It has been a challenging start to the year for the global mutual funds industry, buffeted as it was by tough market conditions and increasing risk aversion among investors.
After almost uninterrupted growth between 2011 and 2015, global mutual fund industry showed some weakness in the first quarter of 2016, with assets under management (AUM) down 3.2% compared to year-end 2015. Investors’ concerns regarding a Chinese “hard landing,” slowing global economic growth and the risks of unforeseen consequences of extraordinary central bank policies drove the sell-off in financial markets, particularly in January and February.
With those market conditions as backdrop, mutual fund asset values showed declines, particularly for funds more exposed to equity markets as well as more equity-sensitive credit instruments. At the same time, investors reacted by shifting assets away from those funds more exposed to market volatility, to, on the one hand, asset classes they perceived to be “safer” (i.e. higher-quality bonds), and on the other hand, funds targeting low correlations with traditional asset classes, such as liquid alternatives.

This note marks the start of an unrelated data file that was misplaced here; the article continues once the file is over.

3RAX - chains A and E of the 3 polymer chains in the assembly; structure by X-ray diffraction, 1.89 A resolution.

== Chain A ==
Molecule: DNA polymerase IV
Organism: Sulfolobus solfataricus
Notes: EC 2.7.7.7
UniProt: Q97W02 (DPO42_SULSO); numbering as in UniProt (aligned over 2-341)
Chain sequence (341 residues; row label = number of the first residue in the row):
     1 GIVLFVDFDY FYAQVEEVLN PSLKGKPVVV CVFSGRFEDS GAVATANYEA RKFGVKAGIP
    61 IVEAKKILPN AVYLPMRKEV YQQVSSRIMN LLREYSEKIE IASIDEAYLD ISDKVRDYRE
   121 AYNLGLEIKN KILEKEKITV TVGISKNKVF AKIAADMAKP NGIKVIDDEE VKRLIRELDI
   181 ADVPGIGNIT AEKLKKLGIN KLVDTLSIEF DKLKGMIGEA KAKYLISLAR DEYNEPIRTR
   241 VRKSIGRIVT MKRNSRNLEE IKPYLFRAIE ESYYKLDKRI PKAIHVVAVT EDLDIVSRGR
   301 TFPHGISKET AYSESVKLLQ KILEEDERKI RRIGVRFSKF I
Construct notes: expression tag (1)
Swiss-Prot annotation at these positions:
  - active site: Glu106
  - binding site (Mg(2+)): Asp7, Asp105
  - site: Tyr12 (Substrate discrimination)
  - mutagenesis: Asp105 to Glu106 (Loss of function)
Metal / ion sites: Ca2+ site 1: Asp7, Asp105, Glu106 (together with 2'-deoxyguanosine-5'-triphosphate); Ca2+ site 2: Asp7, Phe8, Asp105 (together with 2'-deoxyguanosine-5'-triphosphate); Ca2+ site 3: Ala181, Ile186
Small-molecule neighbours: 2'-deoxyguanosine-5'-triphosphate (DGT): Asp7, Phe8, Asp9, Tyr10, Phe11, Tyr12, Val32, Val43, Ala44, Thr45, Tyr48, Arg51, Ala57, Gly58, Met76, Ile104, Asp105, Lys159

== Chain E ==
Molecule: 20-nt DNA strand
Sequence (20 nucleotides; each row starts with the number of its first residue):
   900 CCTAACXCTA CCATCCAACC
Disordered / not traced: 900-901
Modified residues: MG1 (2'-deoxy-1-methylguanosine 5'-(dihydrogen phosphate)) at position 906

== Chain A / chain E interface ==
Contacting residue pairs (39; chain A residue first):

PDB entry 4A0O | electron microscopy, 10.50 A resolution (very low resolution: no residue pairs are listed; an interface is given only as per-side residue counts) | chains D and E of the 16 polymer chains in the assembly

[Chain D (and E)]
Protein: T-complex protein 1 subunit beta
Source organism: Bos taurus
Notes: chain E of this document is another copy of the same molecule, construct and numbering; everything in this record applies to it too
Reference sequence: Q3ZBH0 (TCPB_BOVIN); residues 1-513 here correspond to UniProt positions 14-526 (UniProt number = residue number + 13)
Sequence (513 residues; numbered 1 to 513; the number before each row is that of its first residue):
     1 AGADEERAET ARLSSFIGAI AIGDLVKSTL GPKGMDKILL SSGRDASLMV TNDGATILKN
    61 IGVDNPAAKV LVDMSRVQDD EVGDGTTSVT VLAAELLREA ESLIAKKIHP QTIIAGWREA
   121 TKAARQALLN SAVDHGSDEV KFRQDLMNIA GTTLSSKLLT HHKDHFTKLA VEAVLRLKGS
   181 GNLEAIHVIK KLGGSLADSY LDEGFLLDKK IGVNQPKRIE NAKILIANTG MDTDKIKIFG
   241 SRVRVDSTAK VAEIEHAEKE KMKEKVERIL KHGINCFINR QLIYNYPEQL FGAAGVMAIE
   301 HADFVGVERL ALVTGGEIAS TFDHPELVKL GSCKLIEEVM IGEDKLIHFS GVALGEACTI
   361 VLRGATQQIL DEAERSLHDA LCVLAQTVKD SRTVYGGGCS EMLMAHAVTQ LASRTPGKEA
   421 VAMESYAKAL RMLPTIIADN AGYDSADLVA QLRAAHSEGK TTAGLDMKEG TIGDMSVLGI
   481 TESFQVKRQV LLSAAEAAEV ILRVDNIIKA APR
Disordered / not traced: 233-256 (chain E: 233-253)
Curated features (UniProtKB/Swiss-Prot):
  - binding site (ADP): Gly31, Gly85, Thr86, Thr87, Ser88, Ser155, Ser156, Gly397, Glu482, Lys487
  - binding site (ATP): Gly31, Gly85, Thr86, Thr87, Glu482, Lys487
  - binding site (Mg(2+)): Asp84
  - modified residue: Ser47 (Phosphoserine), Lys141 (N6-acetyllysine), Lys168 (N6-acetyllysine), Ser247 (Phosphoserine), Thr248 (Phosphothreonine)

In terms of fixed income, USD bond funds were among those with the strongest inflows, as US domiciled investors turned back to the category, as expectations for an imminent further tightening by the US Federal Reserve declined. Alternative solutions, remained very popular as during 2015, being regarded by investors as an “alternative” way to further diversify portfolio risk. Liquid alternative and absolute return funds were favored especially by European investors, with absolute return multi-asset and alternative multi-strategy getting the largest chunk of the inflows. Some interest was expressed for funds using long/short and market neutral strategies as well.
Global mutual fund industry net flows in 1Q16
Source: Strategic Insight Simfund database, as of May 9, 2016.